New York Gov. Andrew Cuomo speaks to members of the media about recovery efforts after Hurricane Sandy on Oct. 31 in Long Beach, N.Y.
There’s about to be a new game in town, and it’s called Sandy relief.
Gov. Andrew M. Cuomo has raised the ante for lawmakers and administration officials who have pledged support for coastal states hard hit by the storm.
The New York Democrat’s call for $30 billion in federal aid over 10 years to help homeowners and businesses and rebuild infrastructure vital to his state’s economy adds a new and costly element to a tangle of fiscal issues already facing Congress as it reconvenes Tuesday for a post-election session.
With the amount of money needed for other states, particularly New Jersey, still to be determined, disaster relief funding becomes a potential sticking point or bargaining chip in negotiations aimed at averting the fiscal cliff of tax increases and automatic spending cuts due to arrive with the new year.
Early indications are that disaster relief will become part of the negotiations toward a catchall spending bill that would fund the government for the remainder of fiscal 2013 and perhaps replace the sequester. A stand-alone emergency supplemental spending bill could more easily become a magnet for other spending proposals.
House and Senate appropriators favor an omnibus, aides said, which would give them flexibility to shift funding between federal agencies helping the Northeast clean up after the devastating storm.
But aides said it is too early to know how much money is needed and exactly how it should be provided. “Before approving more taxpayer dollars, it’s important Congress has all the necessary information on what is needed and how the money will be spent in order to ensure the funds will be put to good use and not invite waste,” a House GOP aide said Monday.
Cuomo set a high mark for New York’s needs on Monday with his announcement that the state needs such funding for an ambitious effort to clean up after the storm and replace damaged infrastructure with transportation and utility grids that are more resilient. His office made the announcement ahead of President Barack Obama’s visit to New York City on Nov. 8.
Officials in the area say the storm caused up to $50 billion in damage. New York City has spent more than $100 million on storm relief, and Mayor Michael Bloomberg announced he will spend an additional $500 million for an emergency plan to repair schools and hospitals.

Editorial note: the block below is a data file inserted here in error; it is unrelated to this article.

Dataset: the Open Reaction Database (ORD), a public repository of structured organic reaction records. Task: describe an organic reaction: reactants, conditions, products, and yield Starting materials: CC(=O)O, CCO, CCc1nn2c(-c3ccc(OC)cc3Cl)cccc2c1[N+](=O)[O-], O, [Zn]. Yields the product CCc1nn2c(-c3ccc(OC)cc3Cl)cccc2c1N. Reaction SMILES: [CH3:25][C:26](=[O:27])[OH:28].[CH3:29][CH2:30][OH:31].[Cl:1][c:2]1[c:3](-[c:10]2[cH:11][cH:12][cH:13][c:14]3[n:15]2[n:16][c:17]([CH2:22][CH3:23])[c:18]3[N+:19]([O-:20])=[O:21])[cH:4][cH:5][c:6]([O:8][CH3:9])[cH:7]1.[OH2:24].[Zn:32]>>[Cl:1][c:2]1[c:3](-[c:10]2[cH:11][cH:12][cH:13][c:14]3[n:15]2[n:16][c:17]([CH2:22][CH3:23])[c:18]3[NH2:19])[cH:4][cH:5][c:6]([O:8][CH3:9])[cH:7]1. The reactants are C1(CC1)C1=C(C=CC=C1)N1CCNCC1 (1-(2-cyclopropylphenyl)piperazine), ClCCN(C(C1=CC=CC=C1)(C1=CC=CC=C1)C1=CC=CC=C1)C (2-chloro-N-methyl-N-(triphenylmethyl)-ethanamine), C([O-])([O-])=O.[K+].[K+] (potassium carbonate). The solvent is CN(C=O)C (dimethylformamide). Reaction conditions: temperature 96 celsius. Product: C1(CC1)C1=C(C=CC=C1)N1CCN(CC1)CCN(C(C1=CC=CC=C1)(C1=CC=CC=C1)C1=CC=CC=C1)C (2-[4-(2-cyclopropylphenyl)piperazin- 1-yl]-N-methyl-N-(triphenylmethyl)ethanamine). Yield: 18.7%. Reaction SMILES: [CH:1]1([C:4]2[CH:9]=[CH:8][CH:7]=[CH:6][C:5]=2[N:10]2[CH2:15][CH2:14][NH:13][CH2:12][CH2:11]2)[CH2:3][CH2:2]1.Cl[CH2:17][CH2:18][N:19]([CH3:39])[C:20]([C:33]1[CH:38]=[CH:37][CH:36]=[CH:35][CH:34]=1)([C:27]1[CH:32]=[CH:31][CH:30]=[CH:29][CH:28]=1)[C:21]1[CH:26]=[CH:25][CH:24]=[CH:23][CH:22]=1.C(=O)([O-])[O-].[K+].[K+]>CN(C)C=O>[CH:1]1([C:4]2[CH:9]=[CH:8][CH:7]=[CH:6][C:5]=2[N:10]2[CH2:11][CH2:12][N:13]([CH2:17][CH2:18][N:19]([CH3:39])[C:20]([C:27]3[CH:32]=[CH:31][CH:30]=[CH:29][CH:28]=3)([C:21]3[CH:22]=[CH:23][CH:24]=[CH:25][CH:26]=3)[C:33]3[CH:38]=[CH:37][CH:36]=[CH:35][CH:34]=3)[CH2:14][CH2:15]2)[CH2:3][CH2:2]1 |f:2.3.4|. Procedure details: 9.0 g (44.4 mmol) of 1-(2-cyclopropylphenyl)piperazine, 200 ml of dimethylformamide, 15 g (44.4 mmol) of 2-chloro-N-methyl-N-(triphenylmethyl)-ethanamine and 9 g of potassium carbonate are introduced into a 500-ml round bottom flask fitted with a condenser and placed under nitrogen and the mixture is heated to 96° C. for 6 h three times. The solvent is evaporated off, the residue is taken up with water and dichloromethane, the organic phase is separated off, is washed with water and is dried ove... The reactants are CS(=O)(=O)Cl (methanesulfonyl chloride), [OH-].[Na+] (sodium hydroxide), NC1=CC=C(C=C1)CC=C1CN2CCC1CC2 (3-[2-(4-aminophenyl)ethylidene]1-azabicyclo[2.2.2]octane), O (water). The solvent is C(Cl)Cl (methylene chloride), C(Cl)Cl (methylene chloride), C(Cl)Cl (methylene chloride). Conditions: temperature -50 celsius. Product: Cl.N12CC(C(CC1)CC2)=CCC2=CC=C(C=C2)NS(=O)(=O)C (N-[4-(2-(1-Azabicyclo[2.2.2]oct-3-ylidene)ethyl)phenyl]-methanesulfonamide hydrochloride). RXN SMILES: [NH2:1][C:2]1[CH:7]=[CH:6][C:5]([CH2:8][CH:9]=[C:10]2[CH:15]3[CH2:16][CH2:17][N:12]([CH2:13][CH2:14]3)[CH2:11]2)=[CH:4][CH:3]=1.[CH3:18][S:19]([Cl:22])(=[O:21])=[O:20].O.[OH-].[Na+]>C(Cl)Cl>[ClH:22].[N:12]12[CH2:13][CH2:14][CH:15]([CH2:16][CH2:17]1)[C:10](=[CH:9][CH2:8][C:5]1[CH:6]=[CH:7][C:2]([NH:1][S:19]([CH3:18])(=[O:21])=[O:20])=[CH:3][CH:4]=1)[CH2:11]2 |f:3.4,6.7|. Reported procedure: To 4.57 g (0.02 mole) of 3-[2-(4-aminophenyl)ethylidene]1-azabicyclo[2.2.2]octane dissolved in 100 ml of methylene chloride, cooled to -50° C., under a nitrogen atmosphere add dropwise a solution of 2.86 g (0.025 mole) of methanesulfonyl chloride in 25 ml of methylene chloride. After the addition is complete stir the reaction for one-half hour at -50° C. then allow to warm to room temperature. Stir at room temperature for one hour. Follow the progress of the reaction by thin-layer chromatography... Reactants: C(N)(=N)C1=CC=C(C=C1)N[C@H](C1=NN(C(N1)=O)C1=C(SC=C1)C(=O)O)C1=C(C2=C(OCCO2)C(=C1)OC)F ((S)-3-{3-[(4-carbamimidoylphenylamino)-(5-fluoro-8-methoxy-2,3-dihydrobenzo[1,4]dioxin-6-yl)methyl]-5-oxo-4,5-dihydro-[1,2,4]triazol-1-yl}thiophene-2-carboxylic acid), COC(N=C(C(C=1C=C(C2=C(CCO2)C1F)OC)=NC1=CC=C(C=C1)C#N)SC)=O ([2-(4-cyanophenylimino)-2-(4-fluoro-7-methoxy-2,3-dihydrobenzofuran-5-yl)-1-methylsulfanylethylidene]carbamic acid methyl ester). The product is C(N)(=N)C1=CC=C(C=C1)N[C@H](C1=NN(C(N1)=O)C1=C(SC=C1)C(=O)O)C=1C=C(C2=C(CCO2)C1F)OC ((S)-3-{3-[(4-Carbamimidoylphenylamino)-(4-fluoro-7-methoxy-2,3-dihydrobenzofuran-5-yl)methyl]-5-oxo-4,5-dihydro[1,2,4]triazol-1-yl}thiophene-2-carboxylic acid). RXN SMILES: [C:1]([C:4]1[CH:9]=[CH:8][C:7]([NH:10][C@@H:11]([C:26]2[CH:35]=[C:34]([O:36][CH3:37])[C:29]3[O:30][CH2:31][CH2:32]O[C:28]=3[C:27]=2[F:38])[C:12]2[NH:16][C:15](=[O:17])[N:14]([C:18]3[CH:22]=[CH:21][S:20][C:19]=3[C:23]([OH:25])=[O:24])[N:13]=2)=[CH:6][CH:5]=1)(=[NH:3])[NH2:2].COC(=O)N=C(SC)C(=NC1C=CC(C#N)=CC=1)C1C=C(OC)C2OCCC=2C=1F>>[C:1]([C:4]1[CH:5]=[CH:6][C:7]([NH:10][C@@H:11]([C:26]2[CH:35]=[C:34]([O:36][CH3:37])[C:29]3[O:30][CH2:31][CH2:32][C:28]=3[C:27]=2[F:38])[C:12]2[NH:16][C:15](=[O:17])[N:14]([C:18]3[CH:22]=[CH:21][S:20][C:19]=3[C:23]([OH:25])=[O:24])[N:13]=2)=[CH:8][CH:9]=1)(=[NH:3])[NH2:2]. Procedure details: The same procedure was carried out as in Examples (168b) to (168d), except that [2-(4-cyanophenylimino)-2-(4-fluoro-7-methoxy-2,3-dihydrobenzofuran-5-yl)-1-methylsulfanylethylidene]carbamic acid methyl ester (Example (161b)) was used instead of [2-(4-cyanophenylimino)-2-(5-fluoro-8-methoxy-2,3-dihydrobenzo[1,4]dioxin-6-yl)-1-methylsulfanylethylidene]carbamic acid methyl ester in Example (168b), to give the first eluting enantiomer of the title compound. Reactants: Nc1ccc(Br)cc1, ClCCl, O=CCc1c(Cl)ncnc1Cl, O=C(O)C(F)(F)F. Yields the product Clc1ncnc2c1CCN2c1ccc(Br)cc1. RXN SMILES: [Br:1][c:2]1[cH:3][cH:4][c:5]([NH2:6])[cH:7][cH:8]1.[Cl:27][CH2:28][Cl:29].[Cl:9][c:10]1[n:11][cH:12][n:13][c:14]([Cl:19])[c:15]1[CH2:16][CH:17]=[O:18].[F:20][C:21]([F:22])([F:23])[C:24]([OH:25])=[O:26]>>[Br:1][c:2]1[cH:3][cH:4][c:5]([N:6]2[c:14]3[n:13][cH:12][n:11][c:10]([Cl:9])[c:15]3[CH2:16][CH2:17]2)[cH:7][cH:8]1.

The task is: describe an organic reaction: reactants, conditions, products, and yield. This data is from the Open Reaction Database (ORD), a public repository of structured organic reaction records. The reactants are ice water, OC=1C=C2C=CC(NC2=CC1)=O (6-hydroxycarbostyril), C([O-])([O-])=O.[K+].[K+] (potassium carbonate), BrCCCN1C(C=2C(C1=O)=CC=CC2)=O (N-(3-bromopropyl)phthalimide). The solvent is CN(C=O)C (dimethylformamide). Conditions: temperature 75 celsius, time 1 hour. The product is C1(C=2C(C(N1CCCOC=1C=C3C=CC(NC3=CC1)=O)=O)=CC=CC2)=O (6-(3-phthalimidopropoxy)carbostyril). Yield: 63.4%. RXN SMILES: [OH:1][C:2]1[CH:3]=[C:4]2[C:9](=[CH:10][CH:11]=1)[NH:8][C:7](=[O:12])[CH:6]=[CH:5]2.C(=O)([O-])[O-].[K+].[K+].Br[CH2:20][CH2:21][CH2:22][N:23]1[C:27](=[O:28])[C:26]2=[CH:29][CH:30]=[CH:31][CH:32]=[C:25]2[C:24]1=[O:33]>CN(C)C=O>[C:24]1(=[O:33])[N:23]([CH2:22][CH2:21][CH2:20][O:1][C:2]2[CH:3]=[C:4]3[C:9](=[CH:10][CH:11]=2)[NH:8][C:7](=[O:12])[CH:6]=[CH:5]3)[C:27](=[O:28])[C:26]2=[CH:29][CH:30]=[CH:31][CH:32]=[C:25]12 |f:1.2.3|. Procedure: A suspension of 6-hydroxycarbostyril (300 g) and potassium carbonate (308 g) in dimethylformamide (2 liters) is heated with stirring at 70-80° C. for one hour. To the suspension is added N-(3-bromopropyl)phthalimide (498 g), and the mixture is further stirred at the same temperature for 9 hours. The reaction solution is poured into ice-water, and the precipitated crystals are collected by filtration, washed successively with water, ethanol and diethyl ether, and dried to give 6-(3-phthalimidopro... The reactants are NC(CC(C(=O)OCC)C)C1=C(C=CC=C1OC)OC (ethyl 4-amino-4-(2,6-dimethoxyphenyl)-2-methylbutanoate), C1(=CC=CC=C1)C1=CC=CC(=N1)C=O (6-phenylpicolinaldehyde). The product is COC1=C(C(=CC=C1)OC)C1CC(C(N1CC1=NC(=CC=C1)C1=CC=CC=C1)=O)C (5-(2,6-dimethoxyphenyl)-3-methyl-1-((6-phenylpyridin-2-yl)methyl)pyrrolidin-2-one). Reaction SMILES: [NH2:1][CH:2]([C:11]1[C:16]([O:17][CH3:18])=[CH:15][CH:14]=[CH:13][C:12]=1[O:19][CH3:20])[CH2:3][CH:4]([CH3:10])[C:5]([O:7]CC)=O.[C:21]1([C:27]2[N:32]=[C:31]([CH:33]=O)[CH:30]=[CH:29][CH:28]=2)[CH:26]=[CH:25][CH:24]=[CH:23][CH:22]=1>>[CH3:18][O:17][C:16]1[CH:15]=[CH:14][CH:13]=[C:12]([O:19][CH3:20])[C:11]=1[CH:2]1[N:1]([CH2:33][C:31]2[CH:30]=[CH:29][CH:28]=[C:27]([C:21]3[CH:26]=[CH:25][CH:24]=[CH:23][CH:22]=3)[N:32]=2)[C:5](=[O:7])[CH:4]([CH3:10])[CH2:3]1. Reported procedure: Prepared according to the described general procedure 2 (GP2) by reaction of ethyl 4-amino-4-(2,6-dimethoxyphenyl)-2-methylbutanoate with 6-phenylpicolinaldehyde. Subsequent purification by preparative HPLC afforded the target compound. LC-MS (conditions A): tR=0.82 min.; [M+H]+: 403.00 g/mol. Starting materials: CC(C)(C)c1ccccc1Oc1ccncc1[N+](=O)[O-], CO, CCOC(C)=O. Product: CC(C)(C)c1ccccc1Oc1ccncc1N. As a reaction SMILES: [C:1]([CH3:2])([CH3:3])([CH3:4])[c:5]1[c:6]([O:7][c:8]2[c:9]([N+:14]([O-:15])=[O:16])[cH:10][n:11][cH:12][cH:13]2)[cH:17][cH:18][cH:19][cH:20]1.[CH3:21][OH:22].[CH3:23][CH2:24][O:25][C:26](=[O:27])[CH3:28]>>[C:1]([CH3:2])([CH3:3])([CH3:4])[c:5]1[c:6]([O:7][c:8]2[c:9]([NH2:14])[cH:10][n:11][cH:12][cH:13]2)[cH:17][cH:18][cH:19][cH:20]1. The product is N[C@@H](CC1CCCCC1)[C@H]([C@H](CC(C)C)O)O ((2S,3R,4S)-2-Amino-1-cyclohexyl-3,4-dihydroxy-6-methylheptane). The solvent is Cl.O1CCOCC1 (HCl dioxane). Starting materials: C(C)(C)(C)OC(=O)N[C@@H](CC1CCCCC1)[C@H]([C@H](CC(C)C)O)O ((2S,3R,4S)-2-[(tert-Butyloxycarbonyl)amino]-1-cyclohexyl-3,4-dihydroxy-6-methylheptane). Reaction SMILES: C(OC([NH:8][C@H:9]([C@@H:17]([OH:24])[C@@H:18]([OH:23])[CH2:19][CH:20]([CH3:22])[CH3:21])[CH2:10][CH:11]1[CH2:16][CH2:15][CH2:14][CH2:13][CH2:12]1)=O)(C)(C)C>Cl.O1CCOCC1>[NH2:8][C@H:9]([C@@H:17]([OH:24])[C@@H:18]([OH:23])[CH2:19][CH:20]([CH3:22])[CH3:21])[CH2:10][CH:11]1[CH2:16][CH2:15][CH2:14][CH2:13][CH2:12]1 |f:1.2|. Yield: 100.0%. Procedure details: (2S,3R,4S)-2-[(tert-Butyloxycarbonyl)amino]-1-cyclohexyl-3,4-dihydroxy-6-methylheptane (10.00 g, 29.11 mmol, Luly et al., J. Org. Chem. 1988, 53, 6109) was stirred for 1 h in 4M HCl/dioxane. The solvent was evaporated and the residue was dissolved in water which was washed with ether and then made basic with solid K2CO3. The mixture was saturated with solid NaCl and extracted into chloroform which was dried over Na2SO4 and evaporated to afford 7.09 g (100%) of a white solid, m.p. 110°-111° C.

New Jersey Gov. Chris Christie has not put a cost estimate on the extensive damage to his state’s shore communities. Christie, a Republican, started a private disaster fund that already has drawn millions of dollars in contributions.
When Sandy hit, the Federal Emergency Management Agency had $7.8 billion in its Disaster Relief Fund for fiscal 2013, including some money that had not been spent in fiscal 2012. But because federal programs are running on a continuing resolution (PL 112-75) through March 27, the first half of the fiscal year, FEMA has only about $3.1 billion immediately available, agency officials have said.
Whether Congress approves additional funding through a supplemental appropriations bill or an omnibus carrying the federal accounts through next Sept. 30, efforts to use a measure as a “Christmas tree” for spending earmarks could prove difficult because the August 2011 debt limit law (PL 112-25) limits discretionary defense and domestic spending to $1.047 trillion for the year. Congress could appropriate about $5 billion more for disaster funding under a disaster relief cap in the law.
The cap limits disaster funds to $11.8 billion in this fiscal year. Congress earlier this year appropriated $6.4 billion under the disaster cap, leaving up to $5.4 billion more that could be added. If even more funds were needed, the law allows Congress to appropriate them under an emergency designation.
In a letter last week to Speaker John A. Boehner, R-Ohio, and Minority Leader Nancy Pelosi, D-Calif., 44 House members asked the leaders to support additional funding if needed.